Abstract

The prominence of unproctored online testing in selection has caused researchers and practitioners to turn their attention to the possibility of cheating and methods of detecting and decreasing it. Past research has shown that separately both equity theory and theory of planned behavior can predict maleficent behaviors. This study combines both of these theories--with equity theory as an operationalization of the precedents of theory of planned behavior--in attempt to predict past cheating behaviors. The present study aims to give selection professionals a framework by which to understand the motivations behind cheating on pre-employment tests. Equity sensitivity findings were limited due to a restricted sample. Recommendations are made that will, hopefully, rectify the constraints of this study and lead to better results.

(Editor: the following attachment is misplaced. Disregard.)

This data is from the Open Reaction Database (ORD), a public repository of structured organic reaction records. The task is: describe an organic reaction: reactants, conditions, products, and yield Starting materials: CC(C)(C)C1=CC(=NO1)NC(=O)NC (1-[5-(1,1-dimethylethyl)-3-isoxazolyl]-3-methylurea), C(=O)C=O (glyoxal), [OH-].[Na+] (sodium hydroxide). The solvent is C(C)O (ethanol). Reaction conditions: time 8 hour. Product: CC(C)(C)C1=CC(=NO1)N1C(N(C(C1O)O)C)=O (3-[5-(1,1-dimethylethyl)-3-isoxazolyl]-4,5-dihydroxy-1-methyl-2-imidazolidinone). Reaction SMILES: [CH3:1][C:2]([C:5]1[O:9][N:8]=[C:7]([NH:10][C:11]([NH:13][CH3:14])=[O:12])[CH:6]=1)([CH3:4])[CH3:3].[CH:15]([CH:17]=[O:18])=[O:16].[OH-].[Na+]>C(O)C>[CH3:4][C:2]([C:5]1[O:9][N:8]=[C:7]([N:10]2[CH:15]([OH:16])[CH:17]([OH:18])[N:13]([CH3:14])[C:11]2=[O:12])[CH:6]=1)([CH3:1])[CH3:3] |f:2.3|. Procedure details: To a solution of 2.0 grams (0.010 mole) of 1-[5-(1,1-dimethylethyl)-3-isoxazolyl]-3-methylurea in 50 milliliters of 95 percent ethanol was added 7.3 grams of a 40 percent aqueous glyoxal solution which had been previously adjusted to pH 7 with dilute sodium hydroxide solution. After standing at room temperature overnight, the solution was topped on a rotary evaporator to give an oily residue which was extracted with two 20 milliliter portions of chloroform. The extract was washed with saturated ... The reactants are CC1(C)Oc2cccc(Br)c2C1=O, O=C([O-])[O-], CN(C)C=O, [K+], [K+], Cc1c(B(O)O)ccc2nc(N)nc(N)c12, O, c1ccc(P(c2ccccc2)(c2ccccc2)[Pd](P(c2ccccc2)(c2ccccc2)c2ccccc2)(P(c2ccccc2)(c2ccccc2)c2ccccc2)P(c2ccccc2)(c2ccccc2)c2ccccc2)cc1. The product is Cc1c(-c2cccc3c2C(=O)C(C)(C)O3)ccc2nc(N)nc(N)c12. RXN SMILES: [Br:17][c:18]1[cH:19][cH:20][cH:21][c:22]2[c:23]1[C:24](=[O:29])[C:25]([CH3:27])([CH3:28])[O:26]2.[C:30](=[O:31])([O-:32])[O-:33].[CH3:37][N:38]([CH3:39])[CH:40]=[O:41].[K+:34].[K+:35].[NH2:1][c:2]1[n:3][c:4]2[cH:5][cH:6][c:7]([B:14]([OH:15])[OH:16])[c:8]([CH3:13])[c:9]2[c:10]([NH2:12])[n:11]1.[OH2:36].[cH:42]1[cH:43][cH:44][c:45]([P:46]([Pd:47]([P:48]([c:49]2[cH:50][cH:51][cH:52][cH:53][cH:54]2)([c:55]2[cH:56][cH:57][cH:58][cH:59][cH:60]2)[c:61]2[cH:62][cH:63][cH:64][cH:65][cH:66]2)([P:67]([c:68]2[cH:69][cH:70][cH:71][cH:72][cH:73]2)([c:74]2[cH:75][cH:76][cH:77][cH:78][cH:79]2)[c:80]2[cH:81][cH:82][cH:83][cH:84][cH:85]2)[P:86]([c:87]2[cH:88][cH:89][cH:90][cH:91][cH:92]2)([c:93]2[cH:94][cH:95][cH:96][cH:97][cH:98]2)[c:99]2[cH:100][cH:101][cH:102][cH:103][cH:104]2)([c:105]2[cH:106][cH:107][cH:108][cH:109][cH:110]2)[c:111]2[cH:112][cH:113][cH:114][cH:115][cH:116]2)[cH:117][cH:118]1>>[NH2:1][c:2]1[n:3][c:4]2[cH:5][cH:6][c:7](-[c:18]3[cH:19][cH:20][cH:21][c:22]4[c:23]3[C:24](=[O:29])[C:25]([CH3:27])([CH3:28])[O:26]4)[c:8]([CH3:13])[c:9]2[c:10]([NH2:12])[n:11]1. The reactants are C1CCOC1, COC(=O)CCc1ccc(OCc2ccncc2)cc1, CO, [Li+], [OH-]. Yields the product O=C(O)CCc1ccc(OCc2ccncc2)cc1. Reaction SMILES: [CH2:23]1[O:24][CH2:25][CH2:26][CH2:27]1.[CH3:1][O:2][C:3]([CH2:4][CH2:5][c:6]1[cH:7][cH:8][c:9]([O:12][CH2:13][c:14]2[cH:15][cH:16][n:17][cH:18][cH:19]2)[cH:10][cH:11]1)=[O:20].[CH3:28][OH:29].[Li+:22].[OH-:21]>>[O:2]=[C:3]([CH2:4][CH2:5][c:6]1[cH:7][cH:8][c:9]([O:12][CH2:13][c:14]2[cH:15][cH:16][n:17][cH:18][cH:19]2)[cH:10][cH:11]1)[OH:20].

Advisor

Kristie Campana

First Committee Member

Miles Smayling

Second Committee Member

Emily Stark

Date of Degree

2013

Language

english

Document Type

Thesis

Degree

Master of Arts (MA)

Department

Psychology

College

Social and Behavioral Sciences

Creative Commons License

Creative Commons Attribution-Noncommercial 4.0 License
This work is licensed under a Creative Commons Attribution-Noncommercial 4.0 License

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